Shepherd of Hermas 26:1


1 "First of all, believe that God is One, even He who created all things and set them in order, and brought all things from non-existence into being, Who comprehendeth all things, being alone incomprehensible. 2 Believe Him therefore, and fear Him, and in this fear be continent. Keep these things, and thou shalt cast off all wickedness from thyself, and shalt clothe thyself with every excellence of righteousness, and shalt live unto God, if thou keep this commandment."

Irenaeus Against Heresies 4.20


2 Truly, then, the Scripture declared, which says, First of all believe that there is one God, who has established all things, and completed them, and having caused that from what had no being, all things should come into existence: He who contains all things, and is Himself contained by no one. Rightly also has Malachi said among the prophets: Is it not one God who has established us? Have we not all one Father? In accordance with this, too, does the apostle say, There is one God, the Father, who is above all, and in us all. Likewise does the Lord also say: All things are delivered to Me by My Father; manifestly by Him who made all things; for He did not deliver to Him the things of another, but His own. But in all things [it is implied that] nothing has been kept back [from Him], and for this reason the same person is the Judge of the living and the dead; having the key of David: He shall open, and no man shall shut: He shall shut, and no man shall open. For no one was able, either in heaven or in earth, or under the earth, to open the book of the Father, or to behold Him, with the exception of the Lamb who was slain, and who redeemed us with His own blood, receiving power over all things from the same God who made all things by the Word, and adorned them by [His] Wisdom, when the Word was made flesh; that even as the Word of God had the sovereignty in the heavens, so also might He have the sovereignty in earth, inasmuch as [He was] a righteous man, who did no sin, neither was there found guile in His mouth; and that He might have the pre-eminence over those things which are under the earth, He Himself being made the first-begotten of the dead; and that all things, as I have already said, might behold their King; and that the paternal light might meet with and rest upon the flesh of our Lord, and come to us from His resplendent flesh, and that thus man might attain to immortality, having been invested with the paternal light.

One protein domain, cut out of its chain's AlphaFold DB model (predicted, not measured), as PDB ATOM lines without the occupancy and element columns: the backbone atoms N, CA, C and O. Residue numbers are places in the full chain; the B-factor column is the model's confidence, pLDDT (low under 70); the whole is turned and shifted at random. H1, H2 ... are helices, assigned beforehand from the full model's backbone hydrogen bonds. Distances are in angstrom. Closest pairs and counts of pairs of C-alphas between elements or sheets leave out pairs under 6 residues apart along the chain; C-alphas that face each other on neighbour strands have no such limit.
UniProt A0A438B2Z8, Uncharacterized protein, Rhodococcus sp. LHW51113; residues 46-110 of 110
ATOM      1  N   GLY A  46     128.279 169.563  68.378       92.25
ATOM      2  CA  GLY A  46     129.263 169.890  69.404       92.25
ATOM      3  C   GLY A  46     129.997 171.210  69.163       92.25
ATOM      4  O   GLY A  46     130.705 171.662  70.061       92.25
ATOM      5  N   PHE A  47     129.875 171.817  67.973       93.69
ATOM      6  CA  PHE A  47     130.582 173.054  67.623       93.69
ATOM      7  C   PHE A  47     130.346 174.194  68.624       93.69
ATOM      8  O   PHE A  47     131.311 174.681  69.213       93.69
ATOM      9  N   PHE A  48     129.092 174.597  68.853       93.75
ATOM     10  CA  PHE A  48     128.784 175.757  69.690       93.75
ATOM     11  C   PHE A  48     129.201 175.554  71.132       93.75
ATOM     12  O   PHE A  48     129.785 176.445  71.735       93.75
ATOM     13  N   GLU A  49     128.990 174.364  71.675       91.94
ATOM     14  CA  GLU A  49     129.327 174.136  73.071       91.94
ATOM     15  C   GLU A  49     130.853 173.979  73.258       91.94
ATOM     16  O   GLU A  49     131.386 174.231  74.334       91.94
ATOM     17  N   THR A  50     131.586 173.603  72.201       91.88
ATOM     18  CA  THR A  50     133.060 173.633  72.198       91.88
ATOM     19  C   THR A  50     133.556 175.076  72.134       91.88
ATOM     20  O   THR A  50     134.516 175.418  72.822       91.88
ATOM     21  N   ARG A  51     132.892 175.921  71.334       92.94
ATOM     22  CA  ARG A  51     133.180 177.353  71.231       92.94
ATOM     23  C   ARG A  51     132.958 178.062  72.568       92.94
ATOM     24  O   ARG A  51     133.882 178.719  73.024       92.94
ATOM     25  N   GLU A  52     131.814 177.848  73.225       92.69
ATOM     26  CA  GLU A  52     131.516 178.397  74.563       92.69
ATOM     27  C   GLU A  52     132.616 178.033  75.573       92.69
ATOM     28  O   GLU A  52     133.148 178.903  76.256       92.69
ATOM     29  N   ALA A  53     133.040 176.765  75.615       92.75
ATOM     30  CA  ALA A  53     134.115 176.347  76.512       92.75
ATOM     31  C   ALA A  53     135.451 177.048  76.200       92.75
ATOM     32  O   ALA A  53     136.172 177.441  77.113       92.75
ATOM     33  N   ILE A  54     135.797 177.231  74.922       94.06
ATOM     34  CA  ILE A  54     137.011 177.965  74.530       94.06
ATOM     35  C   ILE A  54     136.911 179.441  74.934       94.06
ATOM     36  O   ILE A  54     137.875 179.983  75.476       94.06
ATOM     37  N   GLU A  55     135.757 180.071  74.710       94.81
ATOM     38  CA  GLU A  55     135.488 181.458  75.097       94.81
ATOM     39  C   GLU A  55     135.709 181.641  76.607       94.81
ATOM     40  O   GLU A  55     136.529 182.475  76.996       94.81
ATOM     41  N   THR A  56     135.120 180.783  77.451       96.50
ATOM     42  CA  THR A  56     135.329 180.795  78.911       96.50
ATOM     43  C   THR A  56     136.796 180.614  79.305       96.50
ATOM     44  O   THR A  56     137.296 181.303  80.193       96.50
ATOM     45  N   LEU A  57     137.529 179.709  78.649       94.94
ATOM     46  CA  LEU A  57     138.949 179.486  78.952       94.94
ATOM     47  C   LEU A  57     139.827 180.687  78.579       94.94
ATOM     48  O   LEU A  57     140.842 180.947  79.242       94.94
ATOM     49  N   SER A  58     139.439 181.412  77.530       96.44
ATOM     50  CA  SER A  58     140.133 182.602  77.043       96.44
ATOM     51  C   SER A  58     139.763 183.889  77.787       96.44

Notes and References

"... A recent article by Matthew Steenberg provides significant help on Irenaeus’s notion of scripture. He demonstrates through analysis of Irenaeus’s use of graphe that “non-delimited use of the term is always scriptural in its implication.” In other words, for Irenaeus “to refer simply to ‘the writings’ (graphai) or ̔‘the writing’ (graphe), without further qualification, is always and without exception to indicate a passage or concept drawn from a book of scriptural [or biblical] authority which Irenaeus regards as genuine to the Christian tradition according to the teaching of the apostles.” Steenberg goes on to define Irenaeus’s concept of scripture: “For Irenaeus, ‘scripture’ is that which speaks of Christ in accordance with the typological revelation of the Old Testament, in the manner set forth by the witness of the apostolic preaching.” For Irenaeus, then, scripture went beyond the Septuagint, the writings of the prophets, and those apostolic texts that he believed to be of theological weight equal to the prophets ..."

Bingham, Jeffrey Senses of Scripture in the Second Century: Irenaeus, Scripture, and Noncanonical Christian Texts (pp. 26-55) The Journal of Religion, Vol. 97, No. 1, 2017

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